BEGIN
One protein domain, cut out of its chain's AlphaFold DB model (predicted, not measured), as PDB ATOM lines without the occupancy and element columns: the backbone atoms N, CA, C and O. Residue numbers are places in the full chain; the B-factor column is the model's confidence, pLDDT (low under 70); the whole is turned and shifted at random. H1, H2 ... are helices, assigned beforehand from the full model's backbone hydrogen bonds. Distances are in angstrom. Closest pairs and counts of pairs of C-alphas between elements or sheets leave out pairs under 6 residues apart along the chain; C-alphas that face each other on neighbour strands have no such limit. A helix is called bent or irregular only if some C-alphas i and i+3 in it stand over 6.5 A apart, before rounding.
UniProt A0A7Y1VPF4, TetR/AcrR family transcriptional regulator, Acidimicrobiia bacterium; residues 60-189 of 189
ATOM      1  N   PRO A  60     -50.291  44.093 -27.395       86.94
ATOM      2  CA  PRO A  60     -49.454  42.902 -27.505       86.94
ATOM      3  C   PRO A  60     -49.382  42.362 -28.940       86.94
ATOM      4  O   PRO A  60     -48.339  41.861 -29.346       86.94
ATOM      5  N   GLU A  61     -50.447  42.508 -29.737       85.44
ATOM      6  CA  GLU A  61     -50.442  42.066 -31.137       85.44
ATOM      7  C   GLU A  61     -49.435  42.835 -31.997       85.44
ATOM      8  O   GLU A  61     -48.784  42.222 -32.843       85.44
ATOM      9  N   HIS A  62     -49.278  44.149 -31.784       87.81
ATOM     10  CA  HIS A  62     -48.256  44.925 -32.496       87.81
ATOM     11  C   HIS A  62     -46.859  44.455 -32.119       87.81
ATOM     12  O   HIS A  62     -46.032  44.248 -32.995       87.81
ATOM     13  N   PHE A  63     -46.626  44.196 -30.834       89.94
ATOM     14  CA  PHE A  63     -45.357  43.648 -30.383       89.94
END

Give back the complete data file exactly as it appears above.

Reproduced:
One protein domain, cut out of its chain's AlphaFold DB model (predicted, not measured), as PDB ATOM lines without the occupancy and element columns: the backbone atoms N, CA, C and O. Residue numbers are places in the full chain; the B-factor column is the model's confidence, pLDDT (low under 70); the whole is turned and shifted at random. H1, H2 ... are helices, assigned beforehand from the full model's backbone hydrogen bonds. Distances are in angstrom. Closest pairs and counts of pairs of C-alphas between elements or sheets leave out pairs under 6 residues apart along the chain; C-alphas that face each other on neighbour strands have no such limit. A helix is called bent or irregular only if some C-alphas i and i+3 in it stand over 6.5 A apart, before rounding.
UniProt A0A7Y1VPF4, TetR/AcrR family transcriptional regulator, Acidimicrobiia bacterium; residues 60-189 of 189
ATOM      1  N   PRO A  60     -50.291  44.093 -27.395       86.94
ATOM      2  CA  PRO A  60     -49.454  42.902 -27.505       86.94
ATOM      3  C   PRO A  60     -49.382  42.362 -28.940       86.94
ATOM      4  O   PRO A  60     -48.339  41.861 -29.346       86.94
ATOM      5  N   GLU A  61     -50.447  42.508 -29.737       85.44
ATOM      6  CA  GLU A  61     -50.442  42.066 -31.137       85.44
ATOM      7  C   GLU A  61     -49.435  42.835 -31.997       85.44
ATOM      8  O   GLU A  61     -48.784  42.222 -32.843       85.44
ATOM      9  N   HIS A  62     -49.278  44.149 -31.784       87.81
ATOM     10  CA  HIS A  62     -48.256  44.925 -32.496       87.81
ATOM     11  C   HIS A  62     -46.859  44.455 -32.119       87.81
ATOM     12  O   HIS A  62     -46.032  44.248 -32.995       87.81
ATOM     13  N   PHE A  63     -46.626  44.196 -30.834       89.94
ATOM     14  CA  PHE A  63     -45.357  43.648 -30.383       89.94